When the incinerator is charged with the appropriate mix and quantity of waste, the operator should close the door, ensure all interlocks are engaged, and start the burn cycle. The operator should observe the burn for at least 15 minutes after ignition of the primary chamber burner to ensure the volatility of the waste charged is not creating too much gas for the secondary chamber to handle. The rate of combustion can be slowed by reducing the quantity of under-fired air. The primary chamber should be operated in the temperature range specified by the manufacturer (typically 500°C to 800°C).
When satisfied that the burn is proceeding in a controlled manner, the operator may leave the incinerator area while the equipment completes the burn cycle.
The burn cycle should not be interrupted by opening the charging door until after the burn is complete and the unit has cooled down. No additional waste should be added to the primary chamber unless the incinerator is equipped with an appropriate ram feed device.
When the burn is complete and the unit has cooled, the operator should open the door only when wearing protective equipment such as gloves, dust mask, face shield and goggles.
The operator should remove the ash from the previous burn cycle before reloading the incinerator. Any unburned materials found in the ash should be recharged to the primary chamber after the operator has cleaned the air ports, and before putting a fresh charge into the incinerator.
Operators should be properly trained by the incinerator manufacturer. The training course should include, as a minimum, the following elements:
- System safety including identification of hazards that the operator should recognize;
- Waste characterisation and how waste composition can affect operation;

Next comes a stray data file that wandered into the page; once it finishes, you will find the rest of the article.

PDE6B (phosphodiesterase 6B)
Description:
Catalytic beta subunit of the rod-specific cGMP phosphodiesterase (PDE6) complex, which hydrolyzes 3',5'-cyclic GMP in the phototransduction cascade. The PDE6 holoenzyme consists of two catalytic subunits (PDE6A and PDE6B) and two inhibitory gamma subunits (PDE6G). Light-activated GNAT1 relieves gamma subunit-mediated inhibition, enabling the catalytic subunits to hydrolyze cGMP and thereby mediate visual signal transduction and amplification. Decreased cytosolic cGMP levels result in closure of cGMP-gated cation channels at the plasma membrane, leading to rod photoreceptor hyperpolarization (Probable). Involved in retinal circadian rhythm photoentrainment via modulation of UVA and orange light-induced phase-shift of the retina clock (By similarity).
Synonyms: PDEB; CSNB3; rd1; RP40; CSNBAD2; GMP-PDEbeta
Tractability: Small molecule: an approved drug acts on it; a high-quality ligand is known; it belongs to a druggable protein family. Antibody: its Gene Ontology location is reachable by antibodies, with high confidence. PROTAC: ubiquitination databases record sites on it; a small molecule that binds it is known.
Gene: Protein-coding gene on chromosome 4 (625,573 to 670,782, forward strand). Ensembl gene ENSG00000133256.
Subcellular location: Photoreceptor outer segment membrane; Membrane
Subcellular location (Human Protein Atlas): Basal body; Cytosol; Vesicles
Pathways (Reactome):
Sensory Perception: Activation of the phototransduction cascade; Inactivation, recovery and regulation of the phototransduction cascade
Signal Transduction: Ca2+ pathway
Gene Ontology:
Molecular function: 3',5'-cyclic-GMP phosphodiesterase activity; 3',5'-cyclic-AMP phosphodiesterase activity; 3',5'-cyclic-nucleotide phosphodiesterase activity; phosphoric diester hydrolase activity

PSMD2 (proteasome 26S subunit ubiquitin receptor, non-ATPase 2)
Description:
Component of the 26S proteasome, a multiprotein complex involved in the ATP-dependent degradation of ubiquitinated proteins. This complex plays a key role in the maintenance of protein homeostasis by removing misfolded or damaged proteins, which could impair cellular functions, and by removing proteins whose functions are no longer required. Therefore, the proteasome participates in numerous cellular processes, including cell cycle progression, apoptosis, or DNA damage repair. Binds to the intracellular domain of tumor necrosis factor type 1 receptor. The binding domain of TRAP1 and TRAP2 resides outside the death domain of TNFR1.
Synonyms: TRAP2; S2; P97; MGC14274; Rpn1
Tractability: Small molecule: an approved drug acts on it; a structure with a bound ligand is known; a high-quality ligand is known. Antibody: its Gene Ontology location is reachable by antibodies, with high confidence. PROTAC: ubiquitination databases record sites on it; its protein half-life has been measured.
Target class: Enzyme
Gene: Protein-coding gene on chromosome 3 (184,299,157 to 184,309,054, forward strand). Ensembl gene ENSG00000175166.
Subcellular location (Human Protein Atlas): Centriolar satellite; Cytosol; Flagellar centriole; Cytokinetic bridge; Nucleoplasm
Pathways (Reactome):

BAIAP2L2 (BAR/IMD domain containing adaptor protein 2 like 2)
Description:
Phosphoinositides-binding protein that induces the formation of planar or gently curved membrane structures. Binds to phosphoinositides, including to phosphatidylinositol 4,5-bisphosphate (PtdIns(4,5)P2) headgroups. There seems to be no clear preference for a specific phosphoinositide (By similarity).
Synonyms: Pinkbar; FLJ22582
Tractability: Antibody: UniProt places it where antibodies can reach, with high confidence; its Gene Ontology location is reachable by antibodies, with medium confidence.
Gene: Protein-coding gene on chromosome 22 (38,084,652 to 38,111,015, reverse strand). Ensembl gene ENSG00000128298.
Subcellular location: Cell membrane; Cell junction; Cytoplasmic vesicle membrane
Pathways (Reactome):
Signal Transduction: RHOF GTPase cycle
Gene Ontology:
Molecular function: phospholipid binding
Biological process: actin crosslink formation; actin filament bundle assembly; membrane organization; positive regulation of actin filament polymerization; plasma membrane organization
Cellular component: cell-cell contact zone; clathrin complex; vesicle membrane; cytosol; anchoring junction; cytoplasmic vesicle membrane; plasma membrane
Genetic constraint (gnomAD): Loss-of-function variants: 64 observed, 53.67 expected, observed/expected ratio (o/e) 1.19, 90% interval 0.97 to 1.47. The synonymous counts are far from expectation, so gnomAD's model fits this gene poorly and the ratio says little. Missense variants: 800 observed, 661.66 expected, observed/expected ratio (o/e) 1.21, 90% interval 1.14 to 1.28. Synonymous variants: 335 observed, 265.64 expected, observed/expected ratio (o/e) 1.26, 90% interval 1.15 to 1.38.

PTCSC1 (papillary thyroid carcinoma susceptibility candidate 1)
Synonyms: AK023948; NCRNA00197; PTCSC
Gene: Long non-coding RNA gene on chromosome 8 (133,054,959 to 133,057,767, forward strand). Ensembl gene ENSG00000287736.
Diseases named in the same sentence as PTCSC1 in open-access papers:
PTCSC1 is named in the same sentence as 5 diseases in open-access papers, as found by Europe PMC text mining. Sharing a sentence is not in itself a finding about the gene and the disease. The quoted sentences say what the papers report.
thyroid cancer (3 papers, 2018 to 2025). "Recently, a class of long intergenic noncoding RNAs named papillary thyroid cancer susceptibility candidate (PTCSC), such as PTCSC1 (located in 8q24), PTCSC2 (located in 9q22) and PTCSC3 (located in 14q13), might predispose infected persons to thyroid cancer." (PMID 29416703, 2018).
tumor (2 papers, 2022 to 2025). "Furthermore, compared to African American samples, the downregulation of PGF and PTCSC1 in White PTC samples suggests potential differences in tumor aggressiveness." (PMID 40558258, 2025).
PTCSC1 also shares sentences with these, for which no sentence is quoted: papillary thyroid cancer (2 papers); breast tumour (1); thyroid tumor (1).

- Loading limitations, including materials that should NOT be charged to the incinerator, and the allowable quantities of different types of wastes that can be charged;
- Start-up procedures for the incinerator and the normal operation cycle;
- Operation and adjustment of the incinerator to maximise performance;
- Clean out procedures at the end of the cycle;
- Troubleshooting procedures;
- Maintenance schedule; and
- Record keeping and reporting.
Managers should be involved in the training session so that continuity can be maintained with different operators.
Step 5: Safely Handle and Dispose of Incinerator Residues
Ash from the primary chamber of the incinerator can contain materials deleterious to the operator's health and the environment. Operators should use personal protective equipment when handling this material. The material should be carefully removed from the hearth and placed in covered metal containers suitable for transporting the ash to an approved disposal site. The operator should weigh, and maintain records of, the quantity of ash produced.
Step 6: Maintain Records and Report
To demonstrate appropriate operation and maintenance of the incinerator, the facility should maintain records and prepare an annual report containing at least the following information:
- A list of all staff who have been trained to operate the incinerator; type of training conducted and by whom; dates of the training; dates of any refresher courses;
- All preventative maintenance activities undertaken on the equipment;
- Records of operation of the incinerator – in electronic format with full data backup;
- Summarized annual auxiliary fuel usage;
- A list of all shipments of incinerator residues, including the weight transported and disposed of by type if necessary, and the location of the disposal site;
- Results of any emissions measurements or any ash sampling data collected during the period.
All raw data records from the operation of the incinerator should be retained for inspection by the appropriate authorities for the period designated by those authorities, or for at least 2 years. The owner should work with the incinerator manufacturer or supplier and the regulators to determine the appropriate level of summary data that should be sent to the regulatory body (e.g. federal, provincial/territorial). The reports should be approved by the facility's senior management before submission.
- Footnote 1
Available on-line at: http://www.ccme.ca/ourwork/air.html?category_id=97